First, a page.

Early on in my career, when I saw a function that returns an anonymous function, I felt a weird mix of emotions. It was just a weird thing to do, especially when you’re coming from C, where there are no anonymous functions. Such concepts as lambdas in C++ were hard to grasp, and I’m thankful that instead of continuing to hit my head against the C++ wall I picked Scheme, and it helped me understand many core concepts, such as higher-order functions that we’ll be mainly talking about in this post.
Categories / programming
I’m pleased to announce that most of my libraries for fennel are now shipped as single files! It was a long-standing issue with Fennel for me, as there was no clear way to ship both macros and functions in the same file, but after some experimentation, I figured out a way.
Lately, I’ve been working on async.fnl in my spare time and realized that the previous code that I used to schedule timers was terrible. Well, realized isn’t an appropriate word here, because I knew it back when I first implemented it, I just didn’t bother to make it better until I had a fully working library.
Well, this was fun! A bit exhausting, actually. The first of five months of the challenge has ended and here are the results: Play Game1 on itch.io The game isn’t really complete, but I did my best to make it feel as complete as possible in the time constraints I had.
This post is midway through the last week I have to work on the game in a platforming genre. And it’s a bit of a shame because currently, I’m having a blast - now that the physics and camera are in place the game already feels like a playable thing.
Who knew that writing a post about how I’ve procrastinated for two whole weeks instead of following my own challenge would be so motivating? Immediately after I posted the previous post on Monday, I regained interest and started working on physics integration. Well, making a platformer without experience turned out to be harder than I thought, though I got stuck on things that are not platformer specific.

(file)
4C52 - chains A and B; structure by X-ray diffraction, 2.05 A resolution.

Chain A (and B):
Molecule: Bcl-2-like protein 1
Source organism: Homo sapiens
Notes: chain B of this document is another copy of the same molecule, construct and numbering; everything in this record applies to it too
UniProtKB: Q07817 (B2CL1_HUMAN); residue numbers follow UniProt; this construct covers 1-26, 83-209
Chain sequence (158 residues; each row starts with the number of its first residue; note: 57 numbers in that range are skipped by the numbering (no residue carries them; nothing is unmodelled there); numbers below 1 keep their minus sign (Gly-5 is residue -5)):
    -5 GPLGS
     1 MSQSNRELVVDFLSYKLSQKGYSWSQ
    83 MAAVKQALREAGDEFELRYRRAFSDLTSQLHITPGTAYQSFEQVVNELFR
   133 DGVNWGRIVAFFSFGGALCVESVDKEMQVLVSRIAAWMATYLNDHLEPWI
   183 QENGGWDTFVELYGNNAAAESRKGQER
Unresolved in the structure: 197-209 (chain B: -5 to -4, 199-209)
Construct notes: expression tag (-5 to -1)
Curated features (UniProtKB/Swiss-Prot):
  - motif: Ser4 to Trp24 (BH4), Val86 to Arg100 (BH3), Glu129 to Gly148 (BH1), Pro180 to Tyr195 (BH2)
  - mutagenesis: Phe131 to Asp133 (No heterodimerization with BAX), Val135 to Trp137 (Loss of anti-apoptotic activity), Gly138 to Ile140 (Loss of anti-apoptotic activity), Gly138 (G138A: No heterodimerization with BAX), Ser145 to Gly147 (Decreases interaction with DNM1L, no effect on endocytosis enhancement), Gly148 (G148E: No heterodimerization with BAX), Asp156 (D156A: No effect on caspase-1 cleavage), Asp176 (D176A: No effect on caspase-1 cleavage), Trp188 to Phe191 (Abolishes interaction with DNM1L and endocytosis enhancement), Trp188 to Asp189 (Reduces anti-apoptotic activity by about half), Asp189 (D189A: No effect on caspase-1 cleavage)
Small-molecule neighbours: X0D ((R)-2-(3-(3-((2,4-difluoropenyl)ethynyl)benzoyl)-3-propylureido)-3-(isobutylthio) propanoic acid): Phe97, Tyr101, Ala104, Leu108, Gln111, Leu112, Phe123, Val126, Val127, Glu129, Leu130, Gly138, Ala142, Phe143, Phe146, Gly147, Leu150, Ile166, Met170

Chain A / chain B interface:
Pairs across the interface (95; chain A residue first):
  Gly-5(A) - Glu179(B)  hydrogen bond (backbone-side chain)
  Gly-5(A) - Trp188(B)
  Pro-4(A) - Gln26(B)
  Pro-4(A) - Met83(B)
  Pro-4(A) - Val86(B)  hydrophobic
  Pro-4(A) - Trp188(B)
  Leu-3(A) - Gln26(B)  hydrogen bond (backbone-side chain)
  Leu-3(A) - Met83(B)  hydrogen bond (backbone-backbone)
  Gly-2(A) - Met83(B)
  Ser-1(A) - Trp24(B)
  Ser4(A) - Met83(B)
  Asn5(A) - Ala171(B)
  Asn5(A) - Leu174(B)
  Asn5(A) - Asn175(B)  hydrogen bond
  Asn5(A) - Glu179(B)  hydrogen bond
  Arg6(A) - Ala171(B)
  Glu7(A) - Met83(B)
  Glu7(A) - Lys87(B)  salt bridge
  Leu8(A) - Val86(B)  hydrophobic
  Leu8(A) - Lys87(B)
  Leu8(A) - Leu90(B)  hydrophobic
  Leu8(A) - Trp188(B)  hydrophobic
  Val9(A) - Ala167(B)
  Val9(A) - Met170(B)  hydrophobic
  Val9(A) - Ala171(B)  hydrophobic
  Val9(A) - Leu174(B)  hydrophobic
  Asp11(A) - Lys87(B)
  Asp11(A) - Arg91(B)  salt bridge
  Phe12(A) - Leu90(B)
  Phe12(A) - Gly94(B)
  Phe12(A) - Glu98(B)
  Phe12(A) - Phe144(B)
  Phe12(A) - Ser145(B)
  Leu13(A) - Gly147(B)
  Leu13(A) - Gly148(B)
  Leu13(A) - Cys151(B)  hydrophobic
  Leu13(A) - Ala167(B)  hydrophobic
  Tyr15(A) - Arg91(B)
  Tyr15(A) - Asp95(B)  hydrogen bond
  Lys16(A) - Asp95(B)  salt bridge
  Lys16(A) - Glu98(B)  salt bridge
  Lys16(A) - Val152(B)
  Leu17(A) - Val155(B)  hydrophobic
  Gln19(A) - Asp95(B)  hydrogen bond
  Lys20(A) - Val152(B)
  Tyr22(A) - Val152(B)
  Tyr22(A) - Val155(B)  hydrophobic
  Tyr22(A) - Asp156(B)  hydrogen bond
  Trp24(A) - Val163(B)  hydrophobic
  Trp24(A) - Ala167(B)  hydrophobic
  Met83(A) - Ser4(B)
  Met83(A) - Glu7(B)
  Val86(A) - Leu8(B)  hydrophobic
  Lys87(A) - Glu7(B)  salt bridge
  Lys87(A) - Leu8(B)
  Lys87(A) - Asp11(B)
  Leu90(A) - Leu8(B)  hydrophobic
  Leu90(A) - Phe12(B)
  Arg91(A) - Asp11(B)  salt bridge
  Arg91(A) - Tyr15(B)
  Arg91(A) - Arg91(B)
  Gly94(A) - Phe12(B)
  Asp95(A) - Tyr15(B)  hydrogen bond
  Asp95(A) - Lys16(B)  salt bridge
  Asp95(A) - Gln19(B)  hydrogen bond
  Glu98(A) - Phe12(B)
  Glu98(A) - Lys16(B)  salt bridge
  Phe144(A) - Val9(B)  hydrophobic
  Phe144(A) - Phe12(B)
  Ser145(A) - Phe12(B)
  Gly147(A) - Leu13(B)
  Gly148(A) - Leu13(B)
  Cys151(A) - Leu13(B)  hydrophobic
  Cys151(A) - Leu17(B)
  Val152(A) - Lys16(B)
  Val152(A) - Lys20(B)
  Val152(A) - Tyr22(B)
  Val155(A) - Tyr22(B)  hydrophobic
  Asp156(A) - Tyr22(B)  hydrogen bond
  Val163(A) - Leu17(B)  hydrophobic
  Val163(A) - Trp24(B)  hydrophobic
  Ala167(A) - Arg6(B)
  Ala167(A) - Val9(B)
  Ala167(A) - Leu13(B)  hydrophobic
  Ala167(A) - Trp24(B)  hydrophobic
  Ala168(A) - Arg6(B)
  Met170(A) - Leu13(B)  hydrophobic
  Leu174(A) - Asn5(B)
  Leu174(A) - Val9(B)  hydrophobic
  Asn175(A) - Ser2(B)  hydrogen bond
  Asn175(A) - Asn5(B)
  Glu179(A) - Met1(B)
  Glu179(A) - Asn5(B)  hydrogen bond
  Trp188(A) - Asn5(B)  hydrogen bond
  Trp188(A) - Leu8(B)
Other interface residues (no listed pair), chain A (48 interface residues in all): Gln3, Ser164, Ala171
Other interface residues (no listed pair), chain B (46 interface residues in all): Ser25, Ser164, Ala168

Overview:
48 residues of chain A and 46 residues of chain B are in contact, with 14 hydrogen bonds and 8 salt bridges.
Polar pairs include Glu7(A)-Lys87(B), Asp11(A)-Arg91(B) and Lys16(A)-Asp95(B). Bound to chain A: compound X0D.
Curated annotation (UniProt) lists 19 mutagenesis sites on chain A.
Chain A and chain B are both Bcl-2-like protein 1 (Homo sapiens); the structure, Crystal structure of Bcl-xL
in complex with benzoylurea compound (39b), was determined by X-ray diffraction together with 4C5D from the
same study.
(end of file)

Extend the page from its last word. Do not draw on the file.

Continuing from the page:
After I explored asynchronous programming in my first naive implementation a few years ago, I was hooked on the idea of asynchronous communication in programs. Motivated to take this concept further I’ve created the fennel-async library that I’ve shown at FennelConf 2022. While this library works, and I’ve managed to write a simple socket-based REPL and integrate it into Emacs as an experiment, I wasn’t satisfied with the implementation.
Recently I read a post by @nikitonsky about writing a custom REPL for Clojure and Sublime Text. What got my attention was a way of implementing a protocol over a plain Clojure REPL. In the post, Nikita describes a way to “upgrade” the connection by sending code that basically implements a new REPL to the main REPL process.
TIL that Emacs Lisp has had generators since 2016, and generators are a cool feature in any language in my opinion! In short, Emacs has the generator.el package as it’s part since version 25.1. The generators are implemented via transforming code and act like iterators, even most of the functions are called iter-something.
Another post in the not-so-series about Emacs configuration. Today I will describe my configuration for managing the compilation-error-regexp-alist variable in a way that is meaningful for the current project I’m working on. Some time ago I faced a problem that the compilation-error-regexp-alist variable contains far too many entries for different languages by default.
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